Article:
Editor’s Note: Looking Out of Windows

This year marked my second year of editing diaCRITICS. I started the editorship during the pandemic, which changed life as we knew it. In terms of the work itself, nothing particularly changed in the way diaCRITICS (and the Diasporic Vietnamese Artists Network) did what we do. We have always been a national (and international) team: I’m based in Washington, DC, our deputy editor Sydney Van To in Berkeley, and our other editors are around the States and the world. Like a lot of other publications these days, we are virtual by default.

So, what has changed in the last two years? If you looked at the 70 pieces we’ve published in 2022, the work we shared still shows the diversity of the Vietnamese diaspora, its vivacity, and its importance.

But, quarantined or nearly quarantined for two years, I think we all wanted to look beyond ourselves, beyond our borders. At diaCRITICS, while we have always aimed to be an international publication, as our world closed in upon us, we all wanted to open that window even more.

In 2022, we published work by and about artists from Germany, the Czech RepublicCanada, and France. We also kept an eye out for writers and artists from across the Southeast Asian diaspora, sharing poetry from the Philippines, a reflection on the cultural importance of Khmer singer Sinn Sisamouth, and an interview with a debut Singaporean crime writer. Southeast Asia and its diaspora are diverse and diaCRITICS aims to be a place for these voices.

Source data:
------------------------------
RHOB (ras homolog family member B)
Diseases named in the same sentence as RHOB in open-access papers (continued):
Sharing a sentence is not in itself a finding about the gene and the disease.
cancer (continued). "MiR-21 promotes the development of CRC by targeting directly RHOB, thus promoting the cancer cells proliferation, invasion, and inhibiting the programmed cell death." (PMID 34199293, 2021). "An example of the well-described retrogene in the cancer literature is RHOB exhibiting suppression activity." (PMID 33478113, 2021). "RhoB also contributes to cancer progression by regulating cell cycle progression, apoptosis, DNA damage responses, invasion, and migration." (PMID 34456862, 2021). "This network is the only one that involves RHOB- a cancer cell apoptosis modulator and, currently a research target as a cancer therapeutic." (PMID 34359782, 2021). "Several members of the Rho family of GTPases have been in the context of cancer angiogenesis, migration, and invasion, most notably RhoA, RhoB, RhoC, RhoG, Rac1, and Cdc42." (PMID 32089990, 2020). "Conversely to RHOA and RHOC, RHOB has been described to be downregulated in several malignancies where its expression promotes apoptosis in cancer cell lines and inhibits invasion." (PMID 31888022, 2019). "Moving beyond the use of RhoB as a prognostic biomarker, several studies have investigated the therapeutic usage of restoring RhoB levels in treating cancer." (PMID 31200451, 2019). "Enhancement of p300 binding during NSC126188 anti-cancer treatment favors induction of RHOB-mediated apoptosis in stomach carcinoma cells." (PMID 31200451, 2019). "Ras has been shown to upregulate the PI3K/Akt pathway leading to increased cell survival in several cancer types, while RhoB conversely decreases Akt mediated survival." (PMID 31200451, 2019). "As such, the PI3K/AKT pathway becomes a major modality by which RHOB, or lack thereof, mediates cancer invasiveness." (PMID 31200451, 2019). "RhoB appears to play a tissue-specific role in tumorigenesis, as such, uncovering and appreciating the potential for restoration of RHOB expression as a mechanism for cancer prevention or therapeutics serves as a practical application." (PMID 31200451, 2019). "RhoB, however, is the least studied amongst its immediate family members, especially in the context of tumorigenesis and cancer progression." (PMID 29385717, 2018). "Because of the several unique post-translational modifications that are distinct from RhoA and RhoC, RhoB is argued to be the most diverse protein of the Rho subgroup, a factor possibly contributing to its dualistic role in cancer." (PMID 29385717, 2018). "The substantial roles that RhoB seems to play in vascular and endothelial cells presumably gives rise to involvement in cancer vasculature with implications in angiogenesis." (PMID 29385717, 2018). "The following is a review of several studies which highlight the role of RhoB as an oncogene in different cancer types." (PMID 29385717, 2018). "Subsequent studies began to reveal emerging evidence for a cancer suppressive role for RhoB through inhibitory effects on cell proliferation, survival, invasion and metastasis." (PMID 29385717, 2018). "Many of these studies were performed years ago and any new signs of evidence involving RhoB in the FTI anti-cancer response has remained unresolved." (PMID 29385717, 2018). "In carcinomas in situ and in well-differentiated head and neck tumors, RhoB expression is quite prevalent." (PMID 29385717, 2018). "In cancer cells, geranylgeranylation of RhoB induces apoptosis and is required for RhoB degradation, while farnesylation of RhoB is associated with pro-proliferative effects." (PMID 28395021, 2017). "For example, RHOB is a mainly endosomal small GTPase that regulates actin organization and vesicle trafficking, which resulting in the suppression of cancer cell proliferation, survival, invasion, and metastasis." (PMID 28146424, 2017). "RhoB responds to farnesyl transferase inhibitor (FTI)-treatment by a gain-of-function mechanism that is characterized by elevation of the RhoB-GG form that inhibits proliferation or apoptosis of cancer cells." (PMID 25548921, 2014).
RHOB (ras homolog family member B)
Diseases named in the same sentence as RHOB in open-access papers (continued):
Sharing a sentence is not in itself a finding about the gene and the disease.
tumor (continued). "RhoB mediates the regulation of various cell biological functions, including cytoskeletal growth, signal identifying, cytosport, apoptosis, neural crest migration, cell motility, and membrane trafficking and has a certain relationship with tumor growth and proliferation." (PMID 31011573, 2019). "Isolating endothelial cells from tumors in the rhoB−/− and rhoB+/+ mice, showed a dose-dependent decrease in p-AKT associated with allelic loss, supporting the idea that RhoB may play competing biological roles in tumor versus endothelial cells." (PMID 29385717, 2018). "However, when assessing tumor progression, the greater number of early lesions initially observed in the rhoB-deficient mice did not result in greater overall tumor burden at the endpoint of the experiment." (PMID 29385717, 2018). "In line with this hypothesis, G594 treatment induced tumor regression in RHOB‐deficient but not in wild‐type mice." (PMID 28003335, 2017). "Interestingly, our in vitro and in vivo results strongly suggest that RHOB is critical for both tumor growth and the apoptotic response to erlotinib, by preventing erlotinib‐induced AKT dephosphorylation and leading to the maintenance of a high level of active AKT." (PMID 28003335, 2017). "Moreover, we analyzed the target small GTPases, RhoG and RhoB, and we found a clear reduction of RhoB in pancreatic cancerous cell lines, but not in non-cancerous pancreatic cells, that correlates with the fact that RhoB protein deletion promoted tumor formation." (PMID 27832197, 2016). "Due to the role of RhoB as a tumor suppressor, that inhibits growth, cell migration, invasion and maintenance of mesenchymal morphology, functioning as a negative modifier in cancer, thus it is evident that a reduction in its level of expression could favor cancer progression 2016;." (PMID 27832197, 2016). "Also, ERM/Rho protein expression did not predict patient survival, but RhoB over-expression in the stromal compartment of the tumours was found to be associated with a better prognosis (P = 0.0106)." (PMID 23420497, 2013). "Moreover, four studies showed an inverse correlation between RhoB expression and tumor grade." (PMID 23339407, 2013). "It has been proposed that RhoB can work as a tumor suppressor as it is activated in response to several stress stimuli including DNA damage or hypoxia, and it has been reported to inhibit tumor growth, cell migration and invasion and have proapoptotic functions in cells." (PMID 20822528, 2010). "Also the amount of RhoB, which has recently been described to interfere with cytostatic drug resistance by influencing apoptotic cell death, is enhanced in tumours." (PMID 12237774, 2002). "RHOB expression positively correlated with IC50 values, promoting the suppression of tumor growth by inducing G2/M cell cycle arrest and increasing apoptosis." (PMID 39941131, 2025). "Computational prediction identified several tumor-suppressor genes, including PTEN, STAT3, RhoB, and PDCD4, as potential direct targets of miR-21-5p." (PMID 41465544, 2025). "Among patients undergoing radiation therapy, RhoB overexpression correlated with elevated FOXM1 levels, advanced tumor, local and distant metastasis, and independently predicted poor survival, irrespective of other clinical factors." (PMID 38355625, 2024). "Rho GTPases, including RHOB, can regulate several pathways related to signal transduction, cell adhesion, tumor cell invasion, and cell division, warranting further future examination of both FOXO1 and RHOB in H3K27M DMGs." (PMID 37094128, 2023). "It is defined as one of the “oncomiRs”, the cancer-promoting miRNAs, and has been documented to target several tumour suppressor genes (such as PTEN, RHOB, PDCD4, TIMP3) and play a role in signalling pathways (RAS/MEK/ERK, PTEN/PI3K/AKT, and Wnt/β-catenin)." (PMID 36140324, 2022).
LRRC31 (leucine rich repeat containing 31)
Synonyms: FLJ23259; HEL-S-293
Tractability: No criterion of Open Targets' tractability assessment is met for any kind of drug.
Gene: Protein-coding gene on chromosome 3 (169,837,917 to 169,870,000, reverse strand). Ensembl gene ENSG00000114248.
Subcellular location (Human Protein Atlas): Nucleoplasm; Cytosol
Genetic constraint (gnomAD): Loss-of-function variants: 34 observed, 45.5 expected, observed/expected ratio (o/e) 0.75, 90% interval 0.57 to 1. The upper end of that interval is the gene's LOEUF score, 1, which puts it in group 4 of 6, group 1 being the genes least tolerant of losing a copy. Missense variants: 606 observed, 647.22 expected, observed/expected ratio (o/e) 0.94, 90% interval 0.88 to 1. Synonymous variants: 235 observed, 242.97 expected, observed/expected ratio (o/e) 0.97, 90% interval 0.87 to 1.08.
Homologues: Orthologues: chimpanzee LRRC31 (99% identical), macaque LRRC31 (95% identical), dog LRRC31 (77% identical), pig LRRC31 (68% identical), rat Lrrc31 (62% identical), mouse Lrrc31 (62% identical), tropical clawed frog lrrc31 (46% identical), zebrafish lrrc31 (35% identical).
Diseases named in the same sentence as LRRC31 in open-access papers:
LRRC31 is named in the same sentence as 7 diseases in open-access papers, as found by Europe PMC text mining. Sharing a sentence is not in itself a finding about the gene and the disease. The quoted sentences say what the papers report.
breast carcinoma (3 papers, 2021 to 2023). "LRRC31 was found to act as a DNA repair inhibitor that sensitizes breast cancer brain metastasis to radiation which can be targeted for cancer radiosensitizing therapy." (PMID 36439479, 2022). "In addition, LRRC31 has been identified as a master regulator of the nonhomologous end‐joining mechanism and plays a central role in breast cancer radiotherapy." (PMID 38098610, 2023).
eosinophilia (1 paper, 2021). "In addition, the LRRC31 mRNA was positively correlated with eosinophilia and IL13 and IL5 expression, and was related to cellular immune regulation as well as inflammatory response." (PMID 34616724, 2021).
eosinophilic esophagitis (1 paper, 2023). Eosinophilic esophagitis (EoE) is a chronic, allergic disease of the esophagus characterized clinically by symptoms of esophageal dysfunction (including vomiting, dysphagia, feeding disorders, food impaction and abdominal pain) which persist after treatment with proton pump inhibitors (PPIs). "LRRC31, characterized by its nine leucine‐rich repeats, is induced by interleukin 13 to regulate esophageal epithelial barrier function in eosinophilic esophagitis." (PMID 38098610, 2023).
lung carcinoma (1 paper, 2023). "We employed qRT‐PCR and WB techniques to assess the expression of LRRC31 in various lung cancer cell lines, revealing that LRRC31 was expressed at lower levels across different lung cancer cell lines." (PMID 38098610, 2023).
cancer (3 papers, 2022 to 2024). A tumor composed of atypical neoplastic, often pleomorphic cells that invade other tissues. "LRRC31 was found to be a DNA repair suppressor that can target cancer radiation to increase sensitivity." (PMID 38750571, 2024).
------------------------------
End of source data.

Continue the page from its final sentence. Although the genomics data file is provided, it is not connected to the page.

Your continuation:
For 2022, I was personally overwhelmed with gratitude for and awe of the authors and artists in our music issue. We asked you what music meant to you and you delivered! We also asked what it was like to parent while passing on one’s language and the answers were nuanced and gave readers a view of the lives of those who are bilingual—our anxieties, our hopes, our love.

As we take our yearly break in December, revisit some highlights of our year:

Australia Contributing Editor Sheila Pham recommends Cathy Duong’s review of Chinatown by Thuan, one of the few books translated into English from Vietnamese.

If you’re interested in Chinatown, Deputy Editor Sydney Van To recommends Rachel Min Park’s two-part interview with the book’s translator Nguyễn An Ly. While you’re reading about books, check out Kimberly Nguyen’s review of Come Clean, Joshua Nguyen’s debut poetry collection.

Don’t forget to check out our This is For Mẹ section edited by Jess Boyd, who recommends her reflection on clothes and matrilineal inheritance and Christina Vo’s search for her mother’s story.

Really, I’m proud of all we’ve published, and I hope, as we wind down the year, you take the time to read and revisit the plethora of voices here.

See you in the new year!

Eric Nguyen
Editor in Chief

Eric Nguyen is the Editor in Chief of diaCRITICS.


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